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Kevin’s World Tag League X Best of the Super Juniors 27 Night One Review

November 15, 2020 | Posted by Kevin Pantoja
World Tag League
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Kevin’s World Tag League X Best of the Super Juniors 27 Night One Review  

NJPW World Tag League X Best of the Super Juniors Night One
November 15th, 2020 | Aichi Prefectural Gymnasium in Nagoya, Aichi

Usually, I would totally ignore the World Tag League but since we got less NJPW than usual this year and it is happening concurrently with the Best of the Super Juniors tournament, I decided to cover it as well in 2020. Each tournament has condensed blocks this year.

Bad Luck Fale and Chase Owens [0] vs. Tomohiro Ishii and Toru Yano [0]
It feels like forever since I’ve seen Bad Luck Fale. Not that I’ve missed him, though I did chuckle at him chasing the ring announcer. Ishii is a third of the NEVR Openweight Tag Champions, while Yano remains the KOPW. One thing about this card being ten matches in this era of NJPW is that some matches will be short. This was one of them and that was for the best. Fale and Yano are best in short bursts and that allowed this to have little to no filler. Fale played the dominant role but miscommunication led him to squash Owens in the corner. Yano landed on top of Fale in the end and when Owens went to break it up, Yano moved, causing him to splash Fale. Then Yano got back on top to get the three in 5:35. Acceptable little opener that was kept short. [**]

Master Wato [0] vs. Yuya Uemura [0]
Do not expect Uemura to get any wins in this tournament. Young Lions don’t win and he’s a late replacement for Yoshinobu Kanemaru. Wato is still new but does have a top-tier match on the final night so expect him to do well. There wasn’t much to this. Uemura came out firing and even got on the Boston Crab in the opening minute. Wato showed he was above Young Lion status by weathering that storm. Other than a release German Suplex, Uemura didn’t get that much else in. Wato put him down with the Tenzan Tombstone Driver in 4:14 to honor his mentor. Fine stuff. [**¼]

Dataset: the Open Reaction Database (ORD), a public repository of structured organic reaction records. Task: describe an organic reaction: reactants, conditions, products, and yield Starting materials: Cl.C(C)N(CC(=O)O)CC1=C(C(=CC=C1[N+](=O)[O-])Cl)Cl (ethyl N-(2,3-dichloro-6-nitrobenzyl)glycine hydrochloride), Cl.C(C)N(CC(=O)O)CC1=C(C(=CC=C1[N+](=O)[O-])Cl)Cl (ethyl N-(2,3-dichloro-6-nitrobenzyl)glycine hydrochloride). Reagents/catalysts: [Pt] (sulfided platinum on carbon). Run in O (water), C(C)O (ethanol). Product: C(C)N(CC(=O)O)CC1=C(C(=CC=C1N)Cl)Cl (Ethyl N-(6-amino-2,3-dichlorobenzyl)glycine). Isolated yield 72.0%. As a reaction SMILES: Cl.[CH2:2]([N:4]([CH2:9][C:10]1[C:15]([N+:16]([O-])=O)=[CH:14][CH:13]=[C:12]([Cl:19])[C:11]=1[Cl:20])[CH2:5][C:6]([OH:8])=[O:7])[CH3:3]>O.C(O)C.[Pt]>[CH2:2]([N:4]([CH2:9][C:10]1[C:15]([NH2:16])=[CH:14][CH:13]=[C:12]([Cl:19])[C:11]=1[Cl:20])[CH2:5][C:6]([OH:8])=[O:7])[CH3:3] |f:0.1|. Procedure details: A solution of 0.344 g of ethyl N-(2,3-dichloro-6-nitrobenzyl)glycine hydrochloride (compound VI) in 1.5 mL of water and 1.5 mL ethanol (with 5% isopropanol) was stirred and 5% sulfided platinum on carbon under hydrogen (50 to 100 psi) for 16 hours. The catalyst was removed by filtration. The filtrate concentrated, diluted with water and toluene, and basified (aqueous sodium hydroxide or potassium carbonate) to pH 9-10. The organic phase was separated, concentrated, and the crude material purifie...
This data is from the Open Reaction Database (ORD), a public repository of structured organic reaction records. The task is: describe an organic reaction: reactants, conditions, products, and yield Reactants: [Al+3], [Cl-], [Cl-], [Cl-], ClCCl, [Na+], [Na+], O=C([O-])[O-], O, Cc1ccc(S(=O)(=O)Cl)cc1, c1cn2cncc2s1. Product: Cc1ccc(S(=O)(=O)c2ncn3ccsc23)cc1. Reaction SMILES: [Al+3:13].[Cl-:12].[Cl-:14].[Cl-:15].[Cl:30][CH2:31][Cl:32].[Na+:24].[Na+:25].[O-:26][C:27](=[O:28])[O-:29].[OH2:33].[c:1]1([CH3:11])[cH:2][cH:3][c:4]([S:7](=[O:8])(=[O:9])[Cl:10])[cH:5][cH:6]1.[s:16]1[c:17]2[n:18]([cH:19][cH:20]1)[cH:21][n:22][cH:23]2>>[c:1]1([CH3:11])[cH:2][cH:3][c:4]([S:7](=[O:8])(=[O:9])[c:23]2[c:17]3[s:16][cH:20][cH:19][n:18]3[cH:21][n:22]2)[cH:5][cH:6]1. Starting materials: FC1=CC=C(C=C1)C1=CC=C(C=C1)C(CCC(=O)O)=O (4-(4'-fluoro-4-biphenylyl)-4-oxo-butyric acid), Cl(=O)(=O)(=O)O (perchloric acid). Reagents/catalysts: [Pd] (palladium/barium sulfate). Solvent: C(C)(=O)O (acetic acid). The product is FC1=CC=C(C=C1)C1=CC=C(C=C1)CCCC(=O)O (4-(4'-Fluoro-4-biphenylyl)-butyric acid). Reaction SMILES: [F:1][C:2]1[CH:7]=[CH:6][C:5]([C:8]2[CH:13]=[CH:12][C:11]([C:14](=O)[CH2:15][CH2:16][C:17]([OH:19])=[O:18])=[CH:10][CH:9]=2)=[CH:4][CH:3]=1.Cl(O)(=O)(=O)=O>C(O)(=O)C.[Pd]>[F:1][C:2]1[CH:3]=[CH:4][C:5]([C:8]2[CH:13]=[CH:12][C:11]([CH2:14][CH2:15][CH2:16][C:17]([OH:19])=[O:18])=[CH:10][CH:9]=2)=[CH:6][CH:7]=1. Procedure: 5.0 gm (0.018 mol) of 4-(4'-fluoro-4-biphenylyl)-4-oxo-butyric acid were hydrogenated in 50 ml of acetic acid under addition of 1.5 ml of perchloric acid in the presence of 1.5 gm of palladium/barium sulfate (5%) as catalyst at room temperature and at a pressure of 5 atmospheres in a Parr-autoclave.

The Great-O-Khan and Jeff Cobb [0] vs. Hiroshi Tanahashi and Toa Henare [0]
The big news here was that O-Khan’s partner would be the new member of The Empire, joining him and the gross Will Ospreay/Bea Priestley duo. That turned out to be Jeff Cobb, which is a good move since he desperately needed something to help him stand out from just being generic hoss #7. Speaking of not standing out, there’s Toa Henare. Despite a spirited burst by the babyface duo, Tanahashi was taken out by the Eliminator and then Henare fell to Tour of the Islands in a mere 2:28. Big squash for the new heel duo. [NR]

DOUKI [0] vs. Robbie Eagles [0]
It remains hilarious to me his name is literally “dookie.” Meanwhile, Robbie Eagles is a hidden gem of this division. This was the first match to be given true time to develop something. Eagles took to the mat to wear down DOUKI and set up for a submission. Of course, being a member of Suzuki-Gun meant DOUKI was quick to come up with a way to cheat, using his pipe gimmick for an assisted neckbreaker on the outside. That became the story of the match as Eagles used babyface wrestling to combat DOUKI’s nefarious ways. You have to wonder how Eagles as a character feels about Willy going heel considering he brought him over from the Bullet Club. Eagles got going in a closing stretch that included a 450 splash onto the leg (a nice tough I’ve always enjoyed) and the Ron Miller Special. DOUKI tapped after 10:35. A good match for our first proper one of the evening. Eagles probably won’t go far but he’ll be as consistent as they come in the tournament. [***]

IWGP Tag Team Champions The Dangerous Tekkers [0] vs. Hirooki Goto and YOSHI-HASHI [0]
Surprised to see this on the middle of the card considering it’s the IWGP Tag Champs against two-thirds of the NEVER Openweight Six-Man Tag Team Champions. It’s also a rematch from a recent show in Korakuen Hall, which went an absurd 34:50 (***¼). This was a rare case where I actually preferred the really long version. There was something about this one that lacked. Maybe it was that I had already seen so much of these guys together in a recent setting. It just seemed to not be as focused as the previous one and didn’t gel as well. The finish saw Goto lock up Taichi in the corner, accidentally not seeing when Sabre Jr. trapped HASHI in a pinning combination to win in 10:29. It was fine but nothing more. [**¾]

BUSHI [0] vs. SHO [0]